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by Carly Tazelaar
If we have no peace, it is because we have forgotten that we belong to each other. –Mother Teresa
We all go through a season of intense transition at one point or another in life, and many of us more than once. This year, 2017, has been one of those years for me.
- In March, I got engaged.
- I spent the month of May in Senegal.
- Only nine days ago I accepted a job at First Christian Reformed Church in Sioux Falls, South Dakota.
- Two days after accepting the job, I was already living in my new apartment with my new dog.
Transitioning has been part of my life and my rhythm the last few years. But the grace in it for me was that with each transition I knew it was only for a short season – never anything longer than six months.
Living life six months at a time is an incredible formula for becoming disconnected. It is guaranteed to train your mind, heart, and soul for ankle-deep relationships and hiding behind masks and facades. One learns to make peace with never being fully known or fully loved in ways that would make any psychologist become concerned. So on that fateful day when roots finally begin to plunge into the earth, how does one cope?
Life is what takes place in the middle of “please don’t go” and “are we there yet?” The stories we tell with our lives are made up of so much more than the things that happen to us. Much of the beauty of life happens in the context of the relationships formed along the way.
We belong to each other. We truly do – in big ways and in little ways. Our belonging looks different depending on the context. Our belonging in our workplace manifests differently than our belonging in the way we treat the lone barista in a crowded Starbucks. Nevertheless, we belong.
More than that, we belong to Christ. Perhaps this is why the Heidelberg Catechism begins by declaring that “I am not my own, but belong with body and soul to my faithful Savior Jesus Christ.” Belonging to Jesus changes the way we belong to each other and the way we treat “the other” who we encounter in our daily life. It connects us – it brings us back into a place of consciousness, of noticing, and of awakening. This connection brings us peace, the peace we were made for, the peace that comes from deep relationships in which we are fully known and loved.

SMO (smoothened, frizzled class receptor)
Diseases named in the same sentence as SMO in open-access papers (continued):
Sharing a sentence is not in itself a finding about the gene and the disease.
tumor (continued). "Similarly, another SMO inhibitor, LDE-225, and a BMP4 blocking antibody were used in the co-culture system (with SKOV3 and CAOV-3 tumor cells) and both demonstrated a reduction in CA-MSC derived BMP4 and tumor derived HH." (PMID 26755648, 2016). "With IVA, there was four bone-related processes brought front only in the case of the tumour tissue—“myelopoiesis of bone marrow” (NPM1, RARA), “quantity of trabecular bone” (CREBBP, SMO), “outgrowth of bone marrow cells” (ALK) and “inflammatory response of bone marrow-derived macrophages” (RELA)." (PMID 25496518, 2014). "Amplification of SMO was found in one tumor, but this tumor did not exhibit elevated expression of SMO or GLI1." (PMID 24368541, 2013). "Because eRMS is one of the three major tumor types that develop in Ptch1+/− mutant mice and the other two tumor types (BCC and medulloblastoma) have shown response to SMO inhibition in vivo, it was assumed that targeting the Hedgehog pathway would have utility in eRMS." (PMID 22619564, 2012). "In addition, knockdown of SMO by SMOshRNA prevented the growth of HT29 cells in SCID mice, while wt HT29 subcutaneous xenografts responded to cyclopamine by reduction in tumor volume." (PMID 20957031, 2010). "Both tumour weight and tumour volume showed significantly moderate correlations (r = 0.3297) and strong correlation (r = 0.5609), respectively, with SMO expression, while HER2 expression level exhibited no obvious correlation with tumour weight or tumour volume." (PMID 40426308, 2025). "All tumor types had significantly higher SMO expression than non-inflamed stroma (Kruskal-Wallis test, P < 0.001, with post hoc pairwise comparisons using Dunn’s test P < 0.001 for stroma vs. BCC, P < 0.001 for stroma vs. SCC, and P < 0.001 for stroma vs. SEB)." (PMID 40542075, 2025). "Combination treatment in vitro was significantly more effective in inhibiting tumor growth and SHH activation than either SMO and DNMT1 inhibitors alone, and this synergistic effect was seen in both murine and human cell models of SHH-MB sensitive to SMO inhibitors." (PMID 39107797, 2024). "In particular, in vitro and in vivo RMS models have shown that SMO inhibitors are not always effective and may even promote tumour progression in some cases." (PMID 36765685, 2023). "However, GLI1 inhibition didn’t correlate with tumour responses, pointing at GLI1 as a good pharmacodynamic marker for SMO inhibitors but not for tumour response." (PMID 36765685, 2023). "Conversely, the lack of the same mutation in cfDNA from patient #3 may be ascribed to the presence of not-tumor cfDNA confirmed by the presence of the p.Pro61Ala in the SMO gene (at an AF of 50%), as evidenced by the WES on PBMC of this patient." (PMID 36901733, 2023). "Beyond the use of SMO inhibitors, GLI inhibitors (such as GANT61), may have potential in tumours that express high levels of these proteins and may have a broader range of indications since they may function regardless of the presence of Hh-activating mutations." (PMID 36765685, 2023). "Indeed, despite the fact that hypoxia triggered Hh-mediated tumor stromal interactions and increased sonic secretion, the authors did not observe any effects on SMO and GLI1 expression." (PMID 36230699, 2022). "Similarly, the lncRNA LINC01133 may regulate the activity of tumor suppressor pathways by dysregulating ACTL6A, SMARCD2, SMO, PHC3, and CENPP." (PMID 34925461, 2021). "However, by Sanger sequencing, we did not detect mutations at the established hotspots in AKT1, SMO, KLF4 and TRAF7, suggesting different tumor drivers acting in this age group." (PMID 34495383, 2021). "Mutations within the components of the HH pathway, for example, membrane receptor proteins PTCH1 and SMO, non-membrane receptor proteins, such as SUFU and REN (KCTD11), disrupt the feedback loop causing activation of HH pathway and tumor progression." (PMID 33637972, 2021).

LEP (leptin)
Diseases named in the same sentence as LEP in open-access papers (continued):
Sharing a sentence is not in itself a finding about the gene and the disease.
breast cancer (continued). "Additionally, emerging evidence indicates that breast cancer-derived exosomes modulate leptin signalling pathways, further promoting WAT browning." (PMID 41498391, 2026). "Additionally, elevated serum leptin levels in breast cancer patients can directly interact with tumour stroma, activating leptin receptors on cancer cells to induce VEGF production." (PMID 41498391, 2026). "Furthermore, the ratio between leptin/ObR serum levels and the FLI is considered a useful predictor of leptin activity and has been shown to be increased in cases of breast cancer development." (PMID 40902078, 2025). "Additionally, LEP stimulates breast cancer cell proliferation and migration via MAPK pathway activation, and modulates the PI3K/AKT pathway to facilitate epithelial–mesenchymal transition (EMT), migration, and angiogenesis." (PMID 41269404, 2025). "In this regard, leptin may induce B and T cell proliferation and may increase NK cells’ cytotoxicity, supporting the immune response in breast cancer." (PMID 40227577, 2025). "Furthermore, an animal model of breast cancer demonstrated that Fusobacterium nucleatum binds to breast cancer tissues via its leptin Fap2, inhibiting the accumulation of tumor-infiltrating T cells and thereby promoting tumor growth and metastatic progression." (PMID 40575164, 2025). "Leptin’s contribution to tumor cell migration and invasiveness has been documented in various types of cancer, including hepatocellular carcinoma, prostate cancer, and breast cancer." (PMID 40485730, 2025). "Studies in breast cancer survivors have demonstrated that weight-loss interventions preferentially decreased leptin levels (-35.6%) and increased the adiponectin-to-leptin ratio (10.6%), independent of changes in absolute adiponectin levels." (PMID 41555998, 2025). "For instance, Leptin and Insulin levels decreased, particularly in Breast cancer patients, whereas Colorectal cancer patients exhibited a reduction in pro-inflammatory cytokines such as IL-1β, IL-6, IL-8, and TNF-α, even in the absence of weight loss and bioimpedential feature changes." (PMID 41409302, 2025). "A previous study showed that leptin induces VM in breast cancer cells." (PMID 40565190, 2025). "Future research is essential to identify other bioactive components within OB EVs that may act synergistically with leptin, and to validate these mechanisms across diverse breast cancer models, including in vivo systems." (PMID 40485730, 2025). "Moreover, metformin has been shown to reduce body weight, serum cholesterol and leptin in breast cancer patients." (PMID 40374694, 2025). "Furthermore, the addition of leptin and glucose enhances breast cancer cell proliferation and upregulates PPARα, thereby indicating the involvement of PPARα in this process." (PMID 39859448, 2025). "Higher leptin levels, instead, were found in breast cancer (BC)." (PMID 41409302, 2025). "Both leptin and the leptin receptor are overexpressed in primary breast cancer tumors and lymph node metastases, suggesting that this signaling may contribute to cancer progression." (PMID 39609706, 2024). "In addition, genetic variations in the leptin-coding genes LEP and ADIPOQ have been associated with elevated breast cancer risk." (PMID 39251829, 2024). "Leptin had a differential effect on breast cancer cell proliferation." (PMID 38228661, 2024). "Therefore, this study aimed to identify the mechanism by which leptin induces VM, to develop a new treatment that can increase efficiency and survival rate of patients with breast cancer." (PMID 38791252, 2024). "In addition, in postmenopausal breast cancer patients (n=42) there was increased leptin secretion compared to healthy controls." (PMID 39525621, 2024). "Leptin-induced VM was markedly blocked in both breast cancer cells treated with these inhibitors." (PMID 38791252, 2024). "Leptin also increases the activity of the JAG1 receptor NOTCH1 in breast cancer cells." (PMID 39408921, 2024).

Psalm 139 is frequently used as an ode to the sacredness of all of life, yet it begins by saying, “O Lord, you have searched me and you know me.” Before David declares wonder at the intricacy with which we are created, he gives praise to the Lord because God knows us deeply, intentionally, and purposefully. And if we are made in the likeness of God, it means we are capable and even created for this type of knowledge of each other and ourselves.
It’s one thing to read about it. Go now in peace to live out knowing and being fully known. Search with intentionality for connection. Be curious. Hope deeply. Let your community be authentic and your soul awakened to the possibilities of the good life with people all around you. It’s there. It is God’s gift to you. May you ask for help when you need it and be surprised by the community which inevitably surrounds you. May your heart be an open door for others to find peace, refuge, and head-turning unconditional love.
Carlye Tazelaar is a 2017 graduate of Dordt College in Sioux Center, Iowa, majoring in theology. She joyfully serves as the Youth Director at First Christian Reformed Church in Sioux Falls, South Dakota. She is most energized by young people rising up to share the gospel, worship, and iced macchiatos.